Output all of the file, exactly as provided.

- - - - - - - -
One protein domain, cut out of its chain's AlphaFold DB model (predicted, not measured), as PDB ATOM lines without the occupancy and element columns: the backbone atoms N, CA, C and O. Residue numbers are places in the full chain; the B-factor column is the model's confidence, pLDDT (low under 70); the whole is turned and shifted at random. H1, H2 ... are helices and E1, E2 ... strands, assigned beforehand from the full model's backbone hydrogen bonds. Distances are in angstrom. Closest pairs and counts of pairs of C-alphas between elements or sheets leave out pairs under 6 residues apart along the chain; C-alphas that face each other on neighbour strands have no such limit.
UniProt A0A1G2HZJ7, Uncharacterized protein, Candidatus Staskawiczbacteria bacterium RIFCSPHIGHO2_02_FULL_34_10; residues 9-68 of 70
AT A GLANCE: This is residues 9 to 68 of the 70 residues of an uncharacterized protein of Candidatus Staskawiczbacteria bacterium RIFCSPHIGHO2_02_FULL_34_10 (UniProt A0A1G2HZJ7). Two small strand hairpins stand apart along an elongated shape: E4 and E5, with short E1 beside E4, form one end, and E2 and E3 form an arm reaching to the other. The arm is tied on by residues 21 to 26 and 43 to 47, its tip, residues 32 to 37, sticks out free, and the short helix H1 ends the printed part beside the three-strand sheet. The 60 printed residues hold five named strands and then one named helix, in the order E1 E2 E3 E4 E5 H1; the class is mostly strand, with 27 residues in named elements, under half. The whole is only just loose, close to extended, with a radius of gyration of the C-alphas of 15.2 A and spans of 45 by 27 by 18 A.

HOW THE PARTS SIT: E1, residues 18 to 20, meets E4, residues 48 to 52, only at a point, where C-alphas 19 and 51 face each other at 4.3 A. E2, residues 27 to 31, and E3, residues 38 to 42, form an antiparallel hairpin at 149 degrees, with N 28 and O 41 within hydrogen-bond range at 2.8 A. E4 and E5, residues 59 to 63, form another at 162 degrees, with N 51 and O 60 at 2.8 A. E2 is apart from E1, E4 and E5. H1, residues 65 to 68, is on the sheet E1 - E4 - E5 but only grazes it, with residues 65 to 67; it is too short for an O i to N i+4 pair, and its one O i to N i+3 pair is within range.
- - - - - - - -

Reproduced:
One protein domain, cut out of its chain's AlphaFold DB model (predicted, not measured), as PDB ATOM lines without the occupancy and element columns: the backbone atoms N, CA, C and O. Residue numbers are places in the full chain; the B-factor column is the model's confidence, pLDDT (low under 70); the whole is turned and shifted at random. H1, H2 ... are helices and E1, E2 ... strands, assigned beforehand from the full model's backbone hydrogen bonds. Distances are in angstrom. Closest pairs and counts of pairs of C-alphas between elements or sheets leave out pairs under 6 residues apart along the chain; C-alphas that face each other on neighbour strands have no such limit.
UniProt A0A1G2HZJ7, Uncharacterized protein, Candidatus Staskawiczbacteria bacterium RIFCSPHIGHO2_02_FULL_34_10; residues 9-68 of 70
AT A GLANCE: This is residues 9 to 68 of the 70 residues of an uncharacterized protein of Candidatus Staskawiczbacteria bacterium RIFCSPHIGHO2_02_FULL_34_10 (UniProt A0A1G2HZJ7). Two small strand hairpins stand apart along an elongated shape: E4 and E5, with short E1 beside E4, form one end, and E2 and E3 form an arm reaching to the other. The arm is tied on by residues 21 to 26 and 43 to 47, its tip, residues 32 to 37, sticks out free, and the short helix H1 ends the printed part beside the three-strand sheet. The 60 printed residues hold five named strands and then one named helix, in the order E1 E2 E3 E4 E5 H1; the class is mostly strand, with 27 residues in named elements, under half. The whole is only just loose, close to extended, with a radius of gyration of the C-alphas of 15.2 A and spans of 45 by 27 by 18 A.

HOW THE PARTS SIT: E1, residues 18 to 20, meets E4, residues 48 to 52, only at a point, where C-alphas 19 and 51 face each other at 4.3 A. E2, residues 27 to 31, and E3, residues 38 to 42, form an antiparallel hairpin at 149 degrees, with N 28 and O 41 within hydrogen-bond range at 2.8 A. E4 and E5, residues 59 to 63, form another at 162 degrees, with N 51 and O 60 at 2.8 A. E2 is apart from E1, E4 and E5. H1, residues 65 to 68, is on the sheet E1 - E4 - E5 but only grazes it, with residues 65 to 67; it is too short for an O i to N i+4 pair, and its one O i to N i+3 pair is within range.